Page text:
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Not to be influenced by, or give ear to, knavish tattling servants, or others.

Not to be too free of advice, or trouble any but those who desire it.

To desire some good friend to inform me which of these resolutions I break or neglect, and wherein, and reform accordingly.

Not to talk much, nor of myself.

Not to boast of my former beauty, or strength, or favour with ladies, &c.

Not to hearken to flatteries, nor conceive I can be beloved by a young woman; et eos qui hæreditatem captant, odisse ac vitare.

Not to be positive or opinionative.

Not to set for observing all these rules, for fear I should observe none.

THOUGHTS ON VARIOUS SUBJECTS,

MORAL AND DIVERTING.*

(OCTOBER, 1706.)

We have just enough religion to make us hate, but not enough to make us love one another.

Reflect on things past, as wars, negotiations, factions, &c. we enter so little into those interests, that we wonder how men could possibly be so busy and concerned for things so transitory; look on the present times, we find the same humour, yet wonder not at all.

A wise man endeavours, by considering all circumstances, to make conjectures, and form conclusions; but the smallest accident intervening, (and in the course of affairs it is impossible to foresee all,) does often produce such turns and changes, that at last he is just as much in doubt of events, as the most ignorant and unexperienced person.

* These maxims were jotted down in consequence of a resolution adopted by Swift and Pope, in conjunction, to mark down the loose thoughts which occurred to them through the day, without attending to any order or formality of expression. In those of Swift, we trace his acute and penetrating knowledge of mankind, mixed with his misanthropical contempt of the world.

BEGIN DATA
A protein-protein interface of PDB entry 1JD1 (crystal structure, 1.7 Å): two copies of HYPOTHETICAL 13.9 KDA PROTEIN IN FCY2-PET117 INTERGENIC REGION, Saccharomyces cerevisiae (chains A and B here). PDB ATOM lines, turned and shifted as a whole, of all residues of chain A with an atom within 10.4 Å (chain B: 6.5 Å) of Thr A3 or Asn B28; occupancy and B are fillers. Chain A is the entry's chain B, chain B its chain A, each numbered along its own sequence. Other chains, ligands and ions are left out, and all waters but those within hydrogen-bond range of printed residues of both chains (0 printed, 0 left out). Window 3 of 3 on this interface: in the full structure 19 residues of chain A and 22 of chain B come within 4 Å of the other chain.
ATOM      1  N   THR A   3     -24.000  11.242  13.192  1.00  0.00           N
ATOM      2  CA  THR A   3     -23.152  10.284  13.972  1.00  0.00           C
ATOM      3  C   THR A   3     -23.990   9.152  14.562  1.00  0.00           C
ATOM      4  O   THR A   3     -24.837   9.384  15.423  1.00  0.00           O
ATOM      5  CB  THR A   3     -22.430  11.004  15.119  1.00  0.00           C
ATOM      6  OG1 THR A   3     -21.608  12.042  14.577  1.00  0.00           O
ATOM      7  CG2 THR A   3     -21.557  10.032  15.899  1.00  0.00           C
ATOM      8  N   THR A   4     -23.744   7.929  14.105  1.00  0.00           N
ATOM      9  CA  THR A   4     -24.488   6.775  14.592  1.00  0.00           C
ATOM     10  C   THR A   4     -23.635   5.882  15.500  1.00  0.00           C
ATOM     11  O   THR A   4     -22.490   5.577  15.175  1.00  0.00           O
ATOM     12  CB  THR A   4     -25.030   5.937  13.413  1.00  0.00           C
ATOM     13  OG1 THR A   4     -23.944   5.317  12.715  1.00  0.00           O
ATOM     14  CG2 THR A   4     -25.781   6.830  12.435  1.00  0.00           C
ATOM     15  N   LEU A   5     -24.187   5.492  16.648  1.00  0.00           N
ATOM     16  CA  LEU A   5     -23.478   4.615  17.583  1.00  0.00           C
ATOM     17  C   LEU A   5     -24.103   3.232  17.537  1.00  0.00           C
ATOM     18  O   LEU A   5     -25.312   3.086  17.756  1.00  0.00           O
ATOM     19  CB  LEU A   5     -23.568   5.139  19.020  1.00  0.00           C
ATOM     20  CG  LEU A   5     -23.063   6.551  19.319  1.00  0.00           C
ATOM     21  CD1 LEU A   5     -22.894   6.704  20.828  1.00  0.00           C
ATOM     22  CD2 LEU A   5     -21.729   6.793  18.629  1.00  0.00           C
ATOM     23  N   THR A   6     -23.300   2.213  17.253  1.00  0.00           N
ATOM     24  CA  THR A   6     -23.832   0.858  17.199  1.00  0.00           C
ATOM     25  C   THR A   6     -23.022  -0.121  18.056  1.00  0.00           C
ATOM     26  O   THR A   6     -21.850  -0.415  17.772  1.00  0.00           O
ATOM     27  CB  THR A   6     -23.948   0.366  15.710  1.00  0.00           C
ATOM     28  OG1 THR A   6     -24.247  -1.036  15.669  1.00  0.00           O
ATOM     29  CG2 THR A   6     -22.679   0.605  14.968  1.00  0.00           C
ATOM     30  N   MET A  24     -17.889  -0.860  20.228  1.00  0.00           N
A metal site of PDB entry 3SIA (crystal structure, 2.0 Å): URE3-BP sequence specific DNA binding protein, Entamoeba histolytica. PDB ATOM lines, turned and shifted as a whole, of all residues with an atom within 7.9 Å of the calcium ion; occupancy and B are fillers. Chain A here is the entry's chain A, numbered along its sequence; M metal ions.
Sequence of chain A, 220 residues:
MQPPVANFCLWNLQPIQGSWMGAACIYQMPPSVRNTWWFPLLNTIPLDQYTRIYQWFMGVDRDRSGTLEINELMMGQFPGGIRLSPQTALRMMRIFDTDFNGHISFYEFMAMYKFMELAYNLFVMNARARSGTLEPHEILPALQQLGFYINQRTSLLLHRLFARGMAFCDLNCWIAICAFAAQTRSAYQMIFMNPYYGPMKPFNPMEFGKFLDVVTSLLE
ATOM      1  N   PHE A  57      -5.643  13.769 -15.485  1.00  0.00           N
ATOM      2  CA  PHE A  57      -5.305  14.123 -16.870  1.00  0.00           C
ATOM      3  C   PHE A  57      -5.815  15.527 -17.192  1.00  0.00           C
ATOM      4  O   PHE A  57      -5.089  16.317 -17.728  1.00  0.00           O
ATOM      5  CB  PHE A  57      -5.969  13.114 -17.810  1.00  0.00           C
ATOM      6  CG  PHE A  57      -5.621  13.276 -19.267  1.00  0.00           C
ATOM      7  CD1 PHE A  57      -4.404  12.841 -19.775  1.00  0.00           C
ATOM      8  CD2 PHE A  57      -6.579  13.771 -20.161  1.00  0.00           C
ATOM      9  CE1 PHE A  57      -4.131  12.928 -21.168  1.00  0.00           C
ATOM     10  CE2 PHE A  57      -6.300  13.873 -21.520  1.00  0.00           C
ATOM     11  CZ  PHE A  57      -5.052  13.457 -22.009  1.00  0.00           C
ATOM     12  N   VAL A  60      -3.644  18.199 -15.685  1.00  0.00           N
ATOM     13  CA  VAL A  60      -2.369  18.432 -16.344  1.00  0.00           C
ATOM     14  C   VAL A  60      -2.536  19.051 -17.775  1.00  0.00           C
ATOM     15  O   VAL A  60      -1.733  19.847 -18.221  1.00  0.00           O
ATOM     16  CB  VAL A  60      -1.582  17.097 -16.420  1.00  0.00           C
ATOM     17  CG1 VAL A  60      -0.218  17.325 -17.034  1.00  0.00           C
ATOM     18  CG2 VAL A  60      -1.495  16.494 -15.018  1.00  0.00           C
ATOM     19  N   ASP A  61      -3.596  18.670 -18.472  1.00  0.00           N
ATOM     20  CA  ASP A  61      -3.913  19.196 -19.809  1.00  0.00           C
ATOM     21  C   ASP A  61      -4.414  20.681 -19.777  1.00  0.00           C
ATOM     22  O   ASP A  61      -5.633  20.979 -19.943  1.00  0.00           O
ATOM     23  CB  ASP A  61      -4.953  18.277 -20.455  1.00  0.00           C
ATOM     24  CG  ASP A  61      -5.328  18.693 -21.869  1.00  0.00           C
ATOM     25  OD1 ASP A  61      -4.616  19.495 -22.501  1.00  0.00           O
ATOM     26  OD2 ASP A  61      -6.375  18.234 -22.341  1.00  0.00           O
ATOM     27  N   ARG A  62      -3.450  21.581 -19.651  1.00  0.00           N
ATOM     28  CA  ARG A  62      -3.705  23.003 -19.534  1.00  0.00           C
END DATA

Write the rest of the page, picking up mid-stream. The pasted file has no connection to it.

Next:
Positiveness is a good quality for preachers and orators, because he that would obtrude his thoughts and reasons upon a multitude, will convince others the more, as he appears convinced himself.

How is it possible to expect that mankind will take advice, when they will not so much as take warning?

I forget whether advice be among the lost things, which Ariosto says may be found in the moon; that, and time, ought to have been there.

No preacher is listened to but Time, which gives us the same train and turn of thought that elder people have in vain tried to put into our heads before.*

When we desire or solicit anything, our minds run wholly on the good side or circumstances of it; when it is obtained, our minds run wholly on the bad ones.

In a glasshouse, the workmen often fling in a small quantity of fresh coals, which seems to disturb the fire, but very much enlivens it. This seems to allude to a gentle stirring of the passions, that the mind may not languish.

Religion seems to have grown an infant with age, and requires miracles to nurse it, as it had in its infancy.

All fits of pleasure are balanced by an equal degree of pain or languor ; it is like spending this year part of the next year's revenue.

* Were this otherwise, that is, were it possible that each passing generation of mankind could profit to the uttermost by the experience of their parents, the state of the world would be in a few generations more materially altered, than would be perhaps consistent with our finite state of being.